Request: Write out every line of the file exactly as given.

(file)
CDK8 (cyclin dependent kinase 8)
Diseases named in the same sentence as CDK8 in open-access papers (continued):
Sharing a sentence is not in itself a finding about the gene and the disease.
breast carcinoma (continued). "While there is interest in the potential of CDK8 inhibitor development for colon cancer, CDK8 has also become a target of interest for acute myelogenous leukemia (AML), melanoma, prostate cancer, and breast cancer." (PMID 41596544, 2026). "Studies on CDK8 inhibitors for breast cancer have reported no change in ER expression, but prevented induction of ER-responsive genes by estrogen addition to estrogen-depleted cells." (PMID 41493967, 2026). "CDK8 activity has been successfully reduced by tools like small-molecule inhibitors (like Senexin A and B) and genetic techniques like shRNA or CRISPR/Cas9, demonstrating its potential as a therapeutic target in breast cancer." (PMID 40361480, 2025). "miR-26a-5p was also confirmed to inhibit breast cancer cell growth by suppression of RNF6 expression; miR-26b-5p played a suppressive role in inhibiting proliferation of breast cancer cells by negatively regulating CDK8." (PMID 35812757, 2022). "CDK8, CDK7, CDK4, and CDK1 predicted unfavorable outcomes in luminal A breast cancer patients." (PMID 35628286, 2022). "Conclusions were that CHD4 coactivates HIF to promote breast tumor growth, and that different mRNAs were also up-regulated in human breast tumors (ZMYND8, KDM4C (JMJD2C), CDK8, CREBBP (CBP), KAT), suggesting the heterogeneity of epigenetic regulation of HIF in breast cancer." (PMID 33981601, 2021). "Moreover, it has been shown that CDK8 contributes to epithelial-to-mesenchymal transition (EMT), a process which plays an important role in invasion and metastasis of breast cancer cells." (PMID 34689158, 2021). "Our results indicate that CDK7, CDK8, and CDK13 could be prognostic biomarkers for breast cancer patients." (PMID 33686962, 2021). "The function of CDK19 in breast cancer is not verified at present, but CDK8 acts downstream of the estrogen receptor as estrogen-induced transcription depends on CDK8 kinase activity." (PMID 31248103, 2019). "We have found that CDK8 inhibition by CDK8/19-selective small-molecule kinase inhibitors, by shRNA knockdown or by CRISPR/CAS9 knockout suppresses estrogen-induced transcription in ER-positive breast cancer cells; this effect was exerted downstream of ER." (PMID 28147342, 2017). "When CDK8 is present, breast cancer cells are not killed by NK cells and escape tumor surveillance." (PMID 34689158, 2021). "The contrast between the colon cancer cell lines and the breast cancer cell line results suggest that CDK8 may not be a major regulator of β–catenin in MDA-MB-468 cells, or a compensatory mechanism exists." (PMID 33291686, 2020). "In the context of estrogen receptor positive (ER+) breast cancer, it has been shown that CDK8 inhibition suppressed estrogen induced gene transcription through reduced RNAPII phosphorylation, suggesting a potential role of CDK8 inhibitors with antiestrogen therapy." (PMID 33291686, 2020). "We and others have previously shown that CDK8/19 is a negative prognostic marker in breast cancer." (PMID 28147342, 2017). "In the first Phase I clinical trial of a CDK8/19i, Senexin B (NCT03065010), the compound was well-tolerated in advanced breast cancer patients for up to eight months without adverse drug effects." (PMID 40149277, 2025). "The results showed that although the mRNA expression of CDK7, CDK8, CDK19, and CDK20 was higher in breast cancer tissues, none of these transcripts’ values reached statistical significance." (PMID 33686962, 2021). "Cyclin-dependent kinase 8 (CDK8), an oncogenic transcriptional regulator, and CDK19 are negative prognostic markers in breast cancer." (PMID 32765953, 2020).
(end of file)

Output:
CDK8 (cyclin dependent kinase 8)
Diseases named in the same sentence as CDK8 in open-access papers (continued):
Sharing a sentence is not in itself a finding about the gene and the disease.
breast carcinoma (continued). "While there is interest in the potential of CDK8 inhibitor development for colon cancer, CDK8 has also become a target of interest for acute myelogenous leukemia (AML), melanoma, prostate cancer, and breast cancer." (PMID 41596544, 2026). "Studies on CDK8 inhibitors for breast cancer have reported no change in ER expression, but prevented induction of ER-responsive genes by estrogen addition to estrogen-depleted cells." (PMID 41493967, 2026). "CDK8 activity has been successfully reduced by tools like small-molecule inhibitors (like Senexin A and B) and genetic techniques like shRNA or CRISPR/Cas9, demonstrating its potential as a therapeutic target in breast cancer." (PMID 40361480, 2025). "miR-26a-5p was also confirmed to inhibit breast cancer cell growth by suppression of RNF6 expression; miR-26b-5p played a suppressive role in inhibiting proliferation of breast cancer cells by negatively regulating CDK8." (PMID 35812757, 2022). "CDK8, CDK7, CDK4, and CDK1 predicted unfavorable outcomes in luminal A breast cancer patients." (PMID 35628286, 2022). "Conclusions were that CHD4 coactivates HIF to promote breast tumor growth, and that different mRNAs were also up-regulated in human breast tumors (ZMYND8, KDM4C (JMJD2C), CDK8, CREBBP (CBP), KAT), suggesting the heterogeneity of epigenetic regulation of HIF in breast cancer." (PMID 33981601, 2021). "Moreover, it has been shown that CDK8 contributes to epithelial-to-mesenchymal transition (EMT), a process which plays an important role in invasion and metastasis of breast cancer cells." (PMID 34689158, 2021). "Our results indicate that CDK7, CDK8, and CDK13 could be prognostic biomarkers for breast cancer patients." (PMID 33686962, 2021). "The function of CDK19 in breast cancer is not verified at present, but CDK8 acts downstream of the estrogen receptor as estrogen-induced transcription depends on CDK8 kinase activity." (PMID 31248103, 2019). "We have found that CDK8 inhibition by CDK8/19-selective small-molecule kinase inhibitors, by shRNA knockdown or by CRISPR/CAS9 knockout suppresses estrogen-induced transcription in ER-positive breast cancer cells; this effect was exerted downstream of ER." (PMID 28147342, 2017). "When CDK8 is present, breast cancer cells are not killed by NK cells and escape tumor surveillance." (PMID 34689158, 2021). "The contrast between the colon cancer cell lines and the breast cancer cell line results suggest that CDK8 may not be a major regulator of β–catenin in MDA-MB-468 cells, or a compensatory mechanism exists." (PMID 33291686, 2020). "In the context of estrogen receptor positive (ER+) breast cancer, it has been shown that CDK8 inhibition suppressed estrogen induced gene transcription through reduced RNAPII phosphorylation, suggesting a potential role of CDK8 inhibitors with antiestrogen therapy." (PMID 33291686, 2020). "We and others have previously shown that CDK8/19 is a negative prognostic marker in breast cancer." (PMID 28147342, 2017). "In the first Phase I clinical trial of a CDK8/19i, Senexin B (NCT03065010), the compound was well-tolerated in advanced breast cancer patients for up to eight months without adverse drug effects." (PMID 40149277, 2025). "The results showed that although the mRNA expression of CDK7, CDK8, CDK19, and CDK20 was higher in breast cancer tissues, none of these transcripts’ values reached statistical significance." (PMID 33686962, 2021). "Cyclin-dependent kinase 8 (CDK8), an oncogenic transcriptional regulator, and CDK19 are negative prognostic markers in breast cancer." (PMID 32765953, 2020).